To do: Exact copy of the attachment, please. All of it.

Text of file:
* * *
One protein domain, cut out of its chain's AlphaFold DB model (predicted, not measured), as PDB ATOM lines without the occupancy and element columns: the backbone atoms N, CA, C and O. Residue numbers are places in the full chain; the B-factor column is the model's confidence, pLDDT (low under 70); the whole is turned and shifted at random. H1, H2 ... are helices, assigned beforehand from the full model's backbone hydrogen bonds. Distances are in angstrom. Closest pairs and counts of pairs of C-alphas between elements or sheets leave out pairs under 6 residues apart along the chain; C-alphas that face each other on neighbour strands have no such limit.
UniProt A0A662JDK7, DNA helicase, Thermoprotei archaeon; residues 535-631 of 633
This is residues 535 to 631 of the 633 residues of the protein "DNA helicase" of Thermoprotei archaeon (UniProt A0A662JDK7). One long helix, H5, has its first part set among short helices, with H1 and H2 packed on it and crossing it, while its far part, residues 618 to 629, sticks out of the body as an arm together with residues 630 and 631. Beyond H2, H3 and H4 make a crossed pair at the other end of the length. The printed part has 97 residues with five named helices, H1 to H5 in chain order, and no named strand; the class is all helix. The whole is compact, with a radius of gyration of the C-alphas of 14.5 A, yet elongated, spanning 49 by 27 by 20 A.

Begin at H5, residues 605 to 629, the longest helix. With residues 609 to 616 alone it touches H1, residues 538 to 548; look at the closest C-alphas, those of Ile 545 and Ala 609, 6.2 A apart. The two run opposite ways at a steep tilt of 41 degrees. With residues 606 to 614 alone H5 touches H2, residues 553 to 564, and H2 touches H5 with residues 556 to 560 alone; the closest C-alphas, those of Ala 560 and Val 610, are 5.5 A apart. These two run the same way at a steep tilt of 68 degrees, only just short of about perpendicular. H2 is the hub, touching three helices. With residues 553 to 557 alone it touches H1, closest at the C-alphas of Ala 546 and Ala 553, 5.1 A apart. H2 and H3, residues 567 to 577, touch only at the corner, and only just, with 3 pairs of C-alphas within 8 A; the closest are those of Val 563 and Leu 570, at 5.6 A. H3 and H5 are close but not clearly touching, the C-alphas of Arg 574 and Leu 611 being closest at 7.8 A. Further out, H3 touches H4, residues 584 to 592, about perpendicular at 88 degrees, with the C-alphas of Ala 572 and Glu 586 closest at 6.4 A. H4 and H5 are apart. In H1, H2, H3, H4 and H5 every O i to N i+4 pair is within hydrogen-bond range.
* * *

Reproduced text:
One protein domain, cut out of its chain's AlphaFold DB model (predicted, not measured), as PDB ATOM lines without the occupancy and element columns: the backbone atoms N, CA, C and O. Residue numbers are places in the full chain; the B-factor column is the model's confidence, pLDDT (low under 70); the whole is turned and shifted at random. H1, H2 ... are helices, assigned beforehand from the full model's backbone hydrogen bonds. Distances are in angstrom. Closest pairs and counts of pairs of C-alphas between elements or sheets leave out pairs under 6 residues apart along the chain; C-alphas that face each other on neighbour strands have no such limit.
UniProt A0A662JDK7, DNA helicase, Thermoprotei archaeon; residues 535-631 of 633
This is residues 535 to 631 of the 633 residues of the protein "DNA helicase" of Thermoprotei archaeon (UniProt A0A662JDK7). One long helix, H5, has its first part set among short helices, with H1 and H2 packed on it and crossing it, while its far part, residues 618 to 629, sticks out of the body as an arm together with residues 630 and 631. Beyond H2, H3 and H4 make a crossed pair at the other end of the length. The printed part has 97 residues with five named helices, H1 to H5 in chain order, and no named strand; the class is all helix. The whole is compact, with a radius of gyration of the C-alphas of 14.5 A, yet elongated, spanning 49 by 27 by 20 A.

Begin at H5, residues 605 to 629, the longest helix. With residues 609 to 616 alone it touches H1, residues 538 to 548; look at the closest C-alphas, those of Ile 545 and Ala 609, 6.2 A apart. The two run opposite ways at a steep tilt of 41 degrees. With residues 606 to 614 alone H5 touches H2, residues 553 to 564, and H2 touches H5 with residues 556 to 560 alone; the closest C-alphas, those of Ala 560 and Val 610, are 5.5 A apart. These two run the same way at a steep tilt of 68 degrees, only just short of about perpendicular. H2 is the hub, touching three helices. With residues 553 to 557 alone it touches H1, closest at the C-alphas of Ala 546 and Ala 553, 5.1 A apart. H2 and H3, residues 567 to 577, touch only at the corner, and only just, with 3 pairs of C-alphas within 8 A; the closest are those of Val 563 and Leu 570, at 5.6 A. H3 and H5 are close but not clearly touching, the C-alphas of Arg 574 and Leu 611 being closest at 7.8 A. Further out, H3 touches H4, residues 584 to 592, about perpendicular at 88 degrees, with the C-alphas of Ala 572 and Glu 586 closest at 6.4 A. H4 and H5 are apart. In H1, H2, H3, H4 and H5 every O i to N i+4 pair is within hydrogen-bond range.